Dipole radiation pattern

dipole antenna radiation pattern animation and dipole antenna radiation pattern matlab code
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Published Date:23-07-2017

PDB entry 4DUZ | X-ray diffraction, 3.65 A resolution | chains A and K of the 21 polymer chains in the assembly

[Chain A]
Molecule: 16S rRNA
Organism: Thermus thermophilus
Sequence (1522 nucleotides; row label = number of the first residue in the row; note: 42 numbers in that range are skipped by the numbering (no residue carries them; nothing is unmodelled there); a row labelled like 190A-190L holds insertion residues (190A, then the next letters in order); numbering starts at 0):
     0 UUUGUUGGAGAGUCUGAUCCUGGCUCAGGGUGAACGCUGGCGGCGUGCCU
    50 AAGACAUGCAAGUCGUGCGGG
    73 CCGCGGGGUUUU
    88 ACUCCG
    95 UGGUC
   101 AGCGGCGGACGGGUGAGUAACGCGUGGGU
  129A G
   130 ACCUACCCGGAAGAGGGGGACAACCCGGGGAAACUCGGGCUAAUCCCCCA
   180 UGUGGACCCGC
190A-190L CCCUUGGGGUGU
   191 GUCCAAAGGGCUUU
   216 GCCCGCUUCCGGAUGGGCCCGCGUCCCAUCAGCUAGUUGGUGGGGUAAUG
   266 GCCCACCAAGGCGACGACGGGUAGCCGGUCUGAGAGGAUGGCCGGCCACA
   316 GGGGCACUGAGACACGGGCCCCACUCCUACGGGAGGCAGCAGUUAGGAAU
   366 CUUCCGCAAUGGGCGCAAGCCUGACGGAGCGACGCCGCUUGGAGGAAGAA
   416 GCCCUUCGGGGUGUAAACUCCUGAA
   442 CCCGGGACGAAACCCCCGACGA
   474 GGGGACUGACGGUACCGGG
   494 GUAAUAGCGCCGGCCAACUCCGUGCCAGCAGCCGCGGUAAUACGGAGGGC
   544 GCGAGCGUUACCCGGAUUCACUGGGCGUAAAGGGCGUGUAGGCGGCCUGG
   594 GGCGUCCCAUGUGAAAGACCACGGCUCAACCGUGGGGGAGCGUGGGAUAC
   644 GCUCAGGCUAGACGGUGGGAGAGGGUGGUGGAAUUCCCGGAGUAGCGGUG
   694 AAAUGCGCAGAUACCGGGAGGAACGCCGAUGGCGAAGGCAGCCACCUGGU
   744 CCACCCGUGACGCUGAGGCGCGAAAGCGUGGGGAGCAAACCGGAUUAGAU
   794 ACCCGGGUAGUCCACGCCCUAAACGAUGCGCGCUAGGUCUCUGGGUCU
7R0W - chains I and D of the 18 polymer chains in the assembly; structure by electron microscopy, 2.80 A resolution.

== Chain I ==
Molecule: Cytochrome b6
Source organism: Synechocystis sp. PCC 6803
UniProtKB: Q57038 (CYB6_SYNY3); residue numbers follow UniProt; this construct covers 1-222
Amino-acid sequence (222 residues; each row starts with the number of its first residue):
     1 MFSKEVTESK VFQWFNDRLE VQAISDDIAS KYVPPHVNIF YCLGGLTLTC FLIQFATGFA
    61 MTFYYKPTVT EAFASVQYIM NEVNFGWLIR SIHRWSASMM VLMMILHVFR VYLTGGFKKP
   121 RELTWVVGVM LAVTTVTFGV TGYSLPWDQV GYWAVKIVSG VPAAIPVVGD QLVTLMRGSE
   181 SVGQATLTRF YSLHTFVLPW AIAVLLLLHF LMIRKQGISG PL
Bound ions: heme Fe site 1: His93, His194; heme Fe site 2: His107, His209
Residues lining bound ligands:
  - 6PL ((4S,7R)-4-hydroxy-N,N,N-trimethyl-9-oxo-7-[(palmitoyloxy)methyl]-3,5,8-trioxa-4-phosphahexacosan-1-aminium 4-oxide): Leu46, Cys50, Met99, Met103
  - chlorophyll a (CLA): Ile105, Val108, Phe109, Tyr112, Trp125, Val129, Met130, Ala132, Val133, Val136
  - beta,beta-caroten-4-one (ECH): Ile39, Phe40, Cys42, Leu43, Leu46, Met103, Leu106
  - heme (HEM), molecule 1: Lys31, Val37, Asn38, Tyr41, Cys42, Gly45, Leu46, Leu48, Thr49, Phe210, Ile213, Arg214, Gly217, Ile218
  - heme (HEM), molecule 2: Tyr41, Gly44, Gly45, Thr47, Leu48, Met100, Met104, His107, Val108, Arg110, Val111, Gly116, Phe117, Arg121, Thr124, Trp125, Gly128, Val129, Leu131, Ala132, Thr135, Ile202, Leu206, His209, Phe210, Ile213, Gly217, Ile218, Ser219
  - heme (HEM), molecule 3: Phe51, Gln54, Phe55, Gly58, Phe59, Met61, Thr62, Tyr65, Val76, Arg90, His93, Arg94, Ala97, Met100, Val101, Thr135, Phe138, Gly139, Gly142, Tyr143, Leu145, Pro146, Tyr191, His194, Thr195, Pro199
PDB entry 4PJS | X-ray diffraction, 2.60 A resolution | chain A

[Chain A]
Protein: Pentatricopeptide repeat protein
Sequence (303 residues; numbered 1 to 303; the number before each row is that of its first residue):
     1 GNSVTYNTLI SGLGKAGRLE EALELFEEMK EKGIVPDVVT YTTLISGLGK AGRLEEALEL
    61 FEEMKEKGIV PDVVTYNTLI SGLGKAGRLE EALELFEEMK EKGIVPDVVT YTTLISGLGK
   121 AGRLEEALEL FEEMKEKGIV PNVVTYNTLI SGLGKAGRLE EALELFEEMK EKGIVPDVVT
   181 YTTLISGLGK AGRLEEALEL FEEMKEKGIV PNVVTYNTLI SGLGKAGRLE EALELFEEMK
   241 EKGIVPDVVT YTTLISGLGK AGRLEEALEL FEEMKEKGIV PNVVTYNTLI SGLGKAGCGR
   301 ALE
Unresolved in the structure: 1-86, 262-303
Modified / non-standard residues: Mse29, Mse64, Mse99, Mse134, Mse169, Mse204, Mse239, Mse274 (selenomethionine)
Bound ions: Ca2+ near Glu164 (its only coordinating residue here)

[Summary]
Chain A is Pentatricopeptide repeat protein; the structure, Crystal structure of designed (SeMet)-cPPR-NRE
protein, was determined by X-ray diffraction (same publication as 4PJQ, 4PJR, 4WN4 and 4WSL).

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Light I Physics 2415 Lecture 31 Michael Fowler, UVa Today’s Topics • Dipole radiation • Photons • Reflection and image formation by a plane mirror • Concave and convex mirrors Dipole Radiation • A static dipole field looks like this • If the dipole is suddenly switched on (by pulling apart a + charge and - charge initially on top of each other) this field will propagate outwards. • In a transmitter, the + and – charges move in simple harmonic motion, the dipole is constantly going to zero then switching sign, so the outgoing field is always changing. Radio Transmission • The basic radio transmitter is an oscillating dipole: at some instant, a dipole is created, its field propagates outwards, but it rapidly dies to be replaced by a dipole in the opposite direction—the outgoing electric field must switch direction, it does this by looping around as seen here. The magnetic field lines from current up and down the dipole antenna are circular. Some animations Dipole Transmission • Notice there is no radiation in the direction the dipole is pointing, it’s mostly near the “equatorial” direction. • At any point P, the electric field vector is in the plane containing P and the line of the dipole. • Dipole radiation of light from atoms, and of X-rays from nuclei, have the same pattern. Some animations Light is a Wave… but it doesn’t act much like one • Newton believed light was a stream of tiny particles—it goes in straight lines, leaves sharp shadows, doesn’t spread round corners like sound waves do. • So how can a wave do that? Beams of Sound Waves? • Low frequency notes fill a room, it’s difficult to localize their origin—this sound spreads around. You can put a woofer anywhere. • High frequency notes come more directly out from a speaker—and don’t go around corners so well. 7 • Ultrasound (10 Hz) is extremely directional—a narrow beam can be used to image body parts well below 1 mm. • Bottom line: the shorter the wavelength, the more beamlike. Beams of Light • The wavelength of light is a factor of 100 smaller than the ultrasound—so light travels in very tight beams over long distances. • In analyzing light propagation, reflection and refraction, we shall discuss beams or rays of light which act just like streams of very fast particles. • The wavelike properties of light can be detected, but it takes careful experimenting—they are certainly not obvious to the ordinary observer. Photons • Light propagates like a very short wavelength wave—but when it is absorbed, it behaves like a rain of particles (This is quantum theory.) • Electromagnetic waves of frequency f act on absorption as if they are composed of particles, called quanta or photons, of energy hf, where h -34 = 6.63x10 J.sec is Planck’s constant. • This is why UV light can do you more damage than even very bright visible light, and why cell phone radiation is almost certainly safe. Reflection from Plane Mirrors • Just to remind you of • . Normal to surface the notation. • 3-D corner reflectors Angle of Angle of (three planes like reflection incidence Light ray   three sides of a i r cube) reflect a ray back from any angle. • There’s one on the Corner retroreflector: the Moon—the best outgoing ray is always antiparallel to the ingoing ray. proof that the Moon landing wasn’t a hoax Formation of an Image by a Plane Mirror • The diverging rays from Observer any point on the object, mirror after reflection by a plane mirror, appear to diverge from a point behind the mirror as shown. • The observer sees a virtual image—light rays do not actually come from that Real Virtual object image point behind the mirror d d Question • An image in a plane mirror has left and right reversed. • How is that possible without also having up and down reversed? • What if you look at your reflection while lying down sideways? Concave Mirror: Focal Point • A spherical concave mirror will, to a good approximation, focus all ingoing rays parallel to its axis to a single point, the focus, half the distance of the center of curvature from the center of the mirror: • To see this. look at the isoceles triangle CAF: A   r  C F f r = 2f Spherical Mirror Image Formation • We have seen that all rays from far away and parallel to the axis are reflected to one point, the focus, for a mirror which is a small part of a sphere. • It can be proved (but we won’t do it) that for such a mirror, all rays from one point (the “object”) on reflection either all go to one point (real image) or apparently diverge from a point behind the mirror (virtual image). Locating the Image • Since all rays from the object go to the image, we only need to follow two different rays to locate the image. • One simple ray is the one through the center of curvature of the mirror: it is reflected back along itself, since it hits the mirror normal to the surface. • Another simple ray is the one striking the center of the mirror, which will be reflected as from a plane mirror (same angle with axis). Real Image for Concave Mirror • Drawing the ray through the center of curvature, and the ray striking the center of the mirror, (for an object beyond C): r r - d i d - r o h  i A C  h o The rays can also Image distance d i be reversed— object and image Object distance d o interchanged Finding the Image Distance • The two triangles with angle are similar, so h// h d d o i o i • the two triangles with a corner at C are also similar, h d r d o o o  , d r d d d d rd o o i o i i h r d d i i i 1 1 2 1 • Dividing both sides bu d d r gives  o i d d r f oi r r - d i d - r o h  i A  C h o Image distance d i Object distance d oVirtual Image for Convex Mirror • A convex mirror never produces a real image, but the ray geometry is very similar to that above: h d d r ooo  , d r d d d d d r o o i o i i h d r d i i i r h o h A  i  C Object distance d r - d o Image distance d i i For a convex mirror, a virtual image is always smaller than the object. Sign Convention for Convex Mirror • Distances behind the mirror, including the radius of curvature and the focal distance, count as negative. • Making the appropriate adjustments to the formula we just found gives the same formula as for the concave mirror: 1 1 2 1  d d r f oi r h o h A  i  C Object distance d r - d Image distance d o i i